Mental health issues: they affect everyone. We have all been acquainted with mental health suffering at one point in our lives, be it our own or that of those we love. Unfortunately for some, the weight of mental health struggles can bear too heavily on our emotional, psychological and social well-being. This is how we lost Tanner Unger, a beloved St. Catharines local.
At this difficult time it is important to feel comfortable about conversations regarding mental health. Talking about mental health can be challenging and uncomfortable, but at Brock it does not have to be. In light of this tragedy, students should be reminded of the mental health care services and supports available on campus.
Unlike a burn, scrape or sprain, mental health issues often go unseen; we may not detect them in a friend and sometimes we do not even recognize them in ourselves. This is largely due to the stigma and lack of conversation surrounding mental health. To combat this, Brock offers counseling, workshops and programs to help fight the silence about mental health and to provide assistance for those who need it.
The Open Door program is led by four students in the Faculty of Applied Health Sciences. The anonymous and confidential program offers one-on-one drop-in support from upper year students. Olivia Janus, a fourth-year Nursing student who runs the program, said the program was implemented on campus to “provide early intervention, mental wellness support and prevention services for Brock students.”
The program features immediate referrals to mental health care resources for students who need it.
“With the most recent death by suicide in St. Catharines, it is important to come together as a community to support mental health,” said Janus.
In addition to Open Door, Brock offers numerous events throughout the year to address issues pertaining to mental health. Mental Health Training is a workshop set to take place on campus on October 27. The goal of this two day workshop is to not only learn how to detect common signs of struggles but to build upon the general knowledge of mental health.
The list of upcoming events surrounding mental health and wellness is nearly endless — ranging from kindness workshops, SafeTALK training, the iconic puppy room and opportunities to encourage students to be social and get outdoors. Furthermore, Brock aims to support students not just by hosting these events, but by providing accessible support each day.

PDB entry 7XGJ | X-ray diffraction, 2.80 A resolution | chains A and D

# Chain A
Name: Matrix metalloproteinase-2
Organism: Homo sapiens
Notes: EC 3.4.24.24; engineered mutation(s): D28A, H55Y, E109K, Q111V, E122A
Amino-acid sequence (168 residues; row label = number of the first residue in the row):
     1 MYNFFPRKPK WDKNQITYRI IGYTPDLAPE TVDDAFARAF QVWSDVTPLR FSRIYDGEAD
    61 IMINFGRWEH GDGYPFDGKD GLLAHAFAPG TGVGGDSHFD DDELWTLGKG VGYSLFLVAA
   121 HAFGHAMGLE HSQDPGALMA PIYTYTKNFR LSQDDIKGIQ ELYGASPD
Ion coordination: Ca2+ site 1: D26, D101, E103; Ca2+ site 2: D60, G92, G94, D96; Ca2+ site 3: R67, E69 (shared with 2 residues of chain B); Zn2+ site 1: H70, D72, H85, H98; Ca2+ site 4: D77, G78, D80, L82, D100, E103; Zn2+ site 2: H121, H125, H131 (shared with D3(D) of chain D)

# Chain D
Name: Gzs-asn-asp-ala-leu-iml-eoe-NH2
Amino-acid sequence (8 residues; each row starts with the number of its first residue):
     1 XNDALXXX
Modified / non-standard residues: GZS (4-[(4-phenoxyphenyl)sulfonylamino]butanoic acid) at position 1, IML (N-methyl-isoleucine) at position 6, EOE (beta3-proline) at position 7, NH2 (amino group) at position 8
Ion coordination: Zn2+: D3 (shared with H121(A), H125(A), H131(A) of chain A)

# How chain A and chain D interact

The Student Wellness and Accessibility Services offer services within three areas: Student Accessibility, Personal Counselling and Student Health. Student Accessibility Services is designed to guarantee students an academic environment that meets their physical and mental health needs. Personal Counselling Services provides students with access to trained counsellors who are available to Brock students in person on-campus by appointment, or by phone around the clock. Student Health Services aims to improve student wellbeing by combining mental and physical health care services, such as arrangement for doctors’ notes, concussion protocol and directing students to respective local health clinics.
University can be a difficult time for many of us. It brings on academic, financial, social and physical burdens that can weigh on our mental health — especially when we are forced to make meaningful decisions on our own. These services are put in place to benefit the Brock community but are ineffective if not utilized.
While there are many resources on campus dedicated to mental health support, the reality is that the number of students suffering with mental health issues has skyrocketed in recent years. The subject of suicide and mental health is a complex issue and Brock’s approach to helping students is constantly adapting and expanding.
If you are concerned about the well-being of yourself or a friend you are encouraged to contact any of the above resources. In addition, the Brock University Students’ Union has launched a high-tech approach to support: Mental Health and Wellness mobile app that provides information about mental health care on and beyond campus.
The St. Catharines community has offered words of inspiration at the Burgoyne Bridge reading things such as “you are not alone,” and “I’m happy you exist,” as well as “this isn’t the end of your story.” The tragic loss of Tanner Unger speaks to the undeniable existence of mental health issues and suicide in our community. The mourning community has mobilized to prevent other people from experiencing this in the future by sharing resources for those struggling with mental wellness and ending the silence around mental health.